“We knock on doors and ask to speak with either the person who overdosed or any friends or family,” says Shana Merrick, a social worker with Addiction Services Council who has been with the program since its inception. “We explain that we are not there to make an arrest, but to offer resources to keep the person healthy, safe and well. Most people open their doors and we talk about their situation and needs.”

In cases where the person is interested in help but does not have medical insurance, Shana helps him or her sign up for insurance, including Medicaid. For people who aren’t eligible for Medicaid or can’t afford insurance, the county has dedicated indigent funds to help pay for treatment costs.

“About 80% of the people we see eventually seek some form of treatment,” says Shana. “It’s not always right away, but if we build a relationship over time then they may contact us later on asking for help.”

According to Shana, one of the biggest challenges they face is treatment capacity. When all treatment beds are full, she enrolls people in intensive outpatient programs until a space opens up in a traditional treatment program. Many people are also enrolled in medication-assisted treatment programs. Another challenge is staying in touch with people who are transient and may move location or change numbers.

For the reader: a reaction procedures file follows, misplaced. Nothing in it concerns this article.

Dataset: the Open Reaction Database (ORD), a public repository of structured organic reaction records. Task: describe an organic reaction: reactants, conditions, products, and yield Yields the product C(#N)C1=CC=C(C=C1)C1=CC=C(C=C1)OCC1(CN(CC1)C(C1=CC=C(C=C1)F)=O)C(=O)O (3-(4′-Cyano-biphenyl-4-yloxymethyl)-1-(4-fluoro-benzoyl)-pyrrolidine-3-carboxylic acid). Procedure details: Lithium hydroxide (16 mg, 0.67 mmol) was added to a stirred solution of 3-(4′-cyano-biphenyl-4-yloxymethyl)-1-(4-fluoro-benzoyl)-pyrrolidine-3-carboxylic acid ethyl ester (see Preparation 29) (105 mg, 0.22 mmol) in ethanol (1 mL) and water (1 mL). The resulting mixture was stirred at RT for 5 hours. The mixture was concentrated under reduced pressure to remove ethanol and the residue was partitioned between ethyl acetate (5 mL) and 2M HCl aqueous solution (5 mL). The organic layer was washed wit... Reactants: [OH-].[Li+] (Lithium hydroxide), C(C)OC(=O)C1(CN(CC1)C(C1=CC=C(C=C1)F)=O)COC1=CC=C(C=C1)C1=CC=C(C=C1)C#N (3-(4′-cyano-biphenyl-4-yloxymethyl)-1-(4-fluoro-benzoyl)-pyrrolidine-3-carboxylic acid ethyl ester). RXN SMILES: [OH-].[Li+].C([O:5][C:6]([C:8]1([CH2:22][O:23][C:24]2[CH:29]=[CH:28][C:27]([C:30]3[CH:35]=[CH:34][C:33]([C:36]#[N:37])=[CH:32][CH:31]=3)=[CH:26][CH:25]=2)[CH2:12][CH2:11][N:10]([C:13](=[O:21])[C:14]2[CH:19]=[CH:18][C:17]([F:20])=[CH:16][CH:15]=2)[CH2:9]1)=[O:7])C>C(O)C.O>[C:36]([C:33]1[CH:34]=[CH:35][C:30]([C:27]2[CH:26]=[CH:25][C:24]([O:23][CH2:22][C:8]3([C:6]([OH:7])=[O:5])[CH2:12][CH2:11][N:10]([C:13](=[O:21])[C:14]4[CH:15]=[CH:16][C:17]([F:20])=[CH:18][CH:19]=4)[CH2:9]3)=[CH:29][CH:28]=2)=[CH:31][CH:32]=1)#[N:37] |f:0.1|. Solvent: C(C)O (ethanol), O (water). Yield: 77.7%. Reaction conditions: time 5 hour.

Shana and the Rapid Response Team are fortunate to have a number of resources available to people who seek treatment, but overdose prevention specialists such as Bernie Lieving, who works with Santa Fe Prevention Alliance in New Mexico on a similar post-overdose outreach program, have far fewer options.

“There aren’t a lot of substance use or mental health treatment services in our area where we can refer people,” says Bernie, who visits people who have recently overdosed each week, along with a paramedic from the Santa Fe Fire Department. “We do offer to help people find treatment facilities if they want, but during most of our visits we work with families to come up with an overdose response plan, offer naloxone and training on how to use it, and brainstorm about how to reduce the risk of another overdose. People are excited and respond well to us. No one has ever refused to let us visit.”